2020-12-08 13:48                     ` Christopher Lemmer Webber
  0 siblings, 2 replies; 24+ messages in thread
From: Mark H Weaver @ 2020-12-07 22:57 UTC (permalink / raw)
  To: Dr. Arne Babenhauserheide, Christopher Lemmer Webber
  Cc: maxim.cournoyer, 44808

Hi,

"Dr. Arne Babenhauserheide" <arne_bab@web.de> writes:
> To nudge them to secure their system, guix system reconfigure could emit
> a warning that this is a potential security risk that requires setting
> an explicit value (password yes or no) to silence.

I think this is a good idea.  Likewise, in the Guix installer, I would
favor asking the user whether or not to enable password authentication,
after warning them that it is a security risk.

I agree with Chris that password authentication is a significant
security risk, but I also worry that if we simply disable it, it will
catch some users by surprise and they may be quite unhappy about it.

     Regards,
       Mark




^ permalink raw reply	[flat|nested] 24+ messages in thread

* bug#44808: Default to allowing password authentication on leaves users vulnerable
  2020-12-07 22:57                   ` Mark H Weaver
@ 2020-12-08 10:36                     ` Ludovic Courtès
  2020-12-09  1:31                       ` Mark H Weaver
  2020-12-08 13:48                     ` Christopher Lemmer Webber
  1 sibling, 1 reply; 24+ messages in thread
From: Ludovic Courtès @ 2020-12-08 10:36 UTC (permalink / raw)
  To: Mark H Weaver; +Cc: maxim.cournoyer, 44808

Hi,

Mark H Weaver <mhw@netris.org> skribis:

> "Dr. Arne Babenhauserheide" <arne_bab@web.de> writes:
>> To nudge them to secure their system, guix system reconfigure could emit
>> a warning that this is a potential security risk that requires setting
>> an explicit value (password yes or no) to silence.
>
> I think this is a good idea.  Likewise, in the Guix installer, I would
> favor asking the user whether or not to enable password authentication,
> after warning them that it is a security risk.
>
> I agree with Chris that password authentication is a significant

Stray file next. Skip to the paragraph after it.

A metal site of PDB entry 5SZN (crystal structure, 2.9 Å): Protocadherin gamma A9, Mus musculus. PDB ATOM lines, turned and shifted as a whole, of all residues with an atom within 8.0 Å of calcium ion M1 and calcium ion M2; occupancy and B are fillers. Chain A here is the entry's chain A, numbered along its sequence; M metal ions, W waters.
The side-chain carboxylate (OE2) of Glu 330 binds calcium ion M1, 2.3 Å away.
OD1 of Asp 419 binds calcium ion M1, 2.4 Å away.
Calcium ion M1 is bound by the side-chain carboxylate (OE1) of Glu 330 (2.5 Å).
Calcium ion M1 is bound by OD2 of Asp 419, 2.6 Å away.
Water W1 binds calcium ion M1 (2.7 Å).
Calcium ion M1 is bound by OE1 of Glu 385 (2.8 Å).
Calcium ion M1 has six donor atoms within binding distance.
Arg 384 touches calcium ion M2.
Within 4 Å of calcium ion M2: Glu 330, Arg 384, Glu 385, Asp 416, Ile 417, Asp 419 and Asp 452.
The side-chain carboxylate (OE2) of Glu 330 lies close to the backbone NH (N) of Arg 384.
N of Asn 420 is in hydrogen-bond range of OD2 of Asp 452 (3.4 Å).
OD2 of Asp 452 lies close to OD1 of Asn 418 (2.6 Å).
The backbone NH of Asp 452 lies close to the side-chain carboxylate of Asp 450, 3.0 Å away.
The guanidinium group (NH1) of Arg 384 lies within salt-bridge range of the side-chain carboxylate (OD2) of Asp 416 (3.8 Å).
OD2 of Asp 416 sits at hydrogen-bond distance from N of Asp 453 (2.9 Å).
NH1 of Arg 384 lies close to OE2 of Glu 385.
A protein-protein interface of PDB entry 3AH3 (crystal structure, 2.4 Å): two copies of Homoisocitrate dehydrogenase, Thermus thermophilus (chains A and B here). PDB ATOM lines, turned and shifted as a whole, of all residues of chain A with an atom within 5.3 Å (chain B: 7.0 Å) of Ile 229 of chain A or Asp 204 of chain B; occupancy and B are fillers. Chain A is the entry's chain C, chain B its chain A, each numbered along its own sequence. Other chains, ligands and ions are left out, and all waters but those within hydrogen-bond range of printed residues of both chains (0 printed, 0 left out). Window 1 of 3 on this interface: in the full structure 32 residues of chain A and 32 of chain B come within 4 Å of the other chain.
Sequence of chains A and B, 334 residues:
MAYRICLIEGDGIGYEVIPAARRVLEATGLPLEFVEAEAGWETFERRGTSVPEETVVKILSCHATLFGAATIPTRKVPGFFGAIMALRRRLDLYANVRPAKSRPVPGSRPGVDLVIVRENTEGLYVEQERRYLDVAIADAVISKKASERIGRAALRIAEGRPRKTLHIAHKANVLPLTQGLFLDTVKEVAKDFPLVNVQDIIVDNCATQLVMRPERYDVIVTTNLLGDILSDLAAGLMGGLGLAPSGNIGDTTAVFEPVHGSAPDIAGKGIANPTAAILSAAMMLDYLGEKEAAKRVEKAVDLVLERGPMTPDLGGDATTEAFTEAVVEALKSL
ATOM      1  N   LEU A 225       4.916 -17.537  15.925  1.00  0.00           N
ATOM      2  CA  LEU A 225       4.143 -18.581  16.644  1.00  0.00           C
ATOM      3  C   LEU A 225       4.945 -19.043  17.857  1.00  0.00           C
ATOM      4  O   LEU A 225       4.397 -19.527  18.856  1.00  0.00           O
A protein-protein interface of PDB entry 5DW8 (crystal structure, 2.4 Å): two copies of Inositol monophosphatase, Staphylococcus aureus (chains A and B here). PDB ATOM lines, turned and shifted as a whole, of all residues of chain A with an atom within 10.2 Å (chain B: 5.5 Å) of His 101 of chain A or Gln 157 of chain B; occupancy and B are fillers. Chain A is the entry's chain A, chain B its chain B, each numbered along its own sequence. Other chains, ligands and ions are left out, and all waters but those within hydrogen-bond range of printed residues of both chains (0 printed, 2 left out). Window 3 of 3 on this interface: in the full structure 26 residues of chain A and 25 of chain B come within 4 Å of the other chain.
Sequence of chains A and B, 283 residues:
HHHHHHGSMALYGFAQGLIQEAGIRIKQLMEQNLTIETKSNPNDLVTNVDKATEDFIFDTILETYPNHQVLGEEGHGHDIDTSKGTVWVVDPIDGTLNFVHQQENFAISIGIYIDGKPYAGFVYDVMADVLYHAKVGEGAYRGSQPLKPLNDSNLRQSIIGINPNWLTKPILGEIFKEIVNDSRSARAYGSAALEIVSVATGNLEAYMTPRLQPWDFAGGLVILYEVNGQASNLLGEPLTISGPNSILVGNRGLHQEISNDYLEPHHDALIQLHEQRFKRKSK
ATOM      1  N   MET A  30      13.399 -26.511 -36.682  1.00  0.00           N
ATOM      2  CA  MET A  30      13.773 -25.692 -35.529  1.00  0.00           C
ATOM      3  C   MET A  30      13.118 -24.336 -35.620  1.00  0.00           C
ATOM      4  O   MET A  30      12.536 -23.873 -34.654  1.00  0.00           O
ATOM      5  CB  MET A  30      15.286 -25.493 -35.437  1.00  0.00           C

> security risk, but I also worry that if we simply disable it, it will
> catch some users by surprise and they may be quite unhappy about it.

What do you think of the approach in
<https://git.savannah.gnu.org/cgit/guix.git/commit/?id=aecd2a13cbd8301d0fdeafcacbf69e12cc3f6138>?

The default is unchanged but the warning could be kept say until the
next release, at which point we’d change the default.

Or are you suggesting keeping the default unchanged?

Ludo’.




^ permalink raw reply	[flat|nested] 24+ messages in thread

* bug#44808: Default to allowing password authentication on leaves users vulnerable
  2020-12-07 22:57                   ` Mark H Weaver
  2020-12-08 10:36                     ` Ludovic Courtès
@ 2020-12-08 13:48                     ` Christopher Lemmer Webber
  1 sibling, 0 replies; 24+ messages in thread
From: Christopher Lemmer Webber @ 2020-12-08 13:48 UTC (permalink / raw)
  To: Mark H Weaver; +Cc: maxim.cournoyer, 44808

Mark H Weaver writes:

> Hi,
>
> "Dr. Arne Babenhauserheide" <arne_bab@web.de> writes:
>> To nudge them to secure their system, guix system reconfigure could emit
>> a warning that this is a potential security risk that requires setting
>> an explicit value (password yes or no) to silence.
>
> I think this is a good idea.  Likewise, in the Guix installer, I would
> favor asking the user whether or not to enable password authentication,
> after warning them that it is a security risk.
>
> I agree with Chris that password authentication is a significant
> security risk, but I also worry that if we simply disable it, it will
> catch some users by surprise and they may be quite unhappy about it.
>
>      Regards,
>        Mark

It's clear that quite a few people are unhappy with switching the
default, fearing lockout.  I'm fine with making the above compromise
given all that, personally.




^ permalink raw reply	[flat|nested] 24+ messages in thread

* bug#44808: Default to allowing password authentication on leaves users vulnerable
  2020-12-08 10:36                     ` Ludovic Courtès
@ 2020-12-09  1:31                       ` Mark H Weaver
  2020-12-10  8:17                         ` Ludovic Courtès
  0 siblings, 1 reply; 24+ messages in thread
From: Mark H Weaver @ 2020-12-09  1:31 UTC (permalink / raw)
  To: Ludovic Courtès; +Cc: maxim.cournoyer, 44808

Hi Ludovic,

Ludovic Courtès <ludo@gnu.org> writes:

> Mark H Weaver <mhw@netris.org> skribis:
>
>> "Dr. Arne Babenhauserheide" <arne_bab@web.de> writes:
>>> To nudge them to secure their system, guix system reconfigure could emit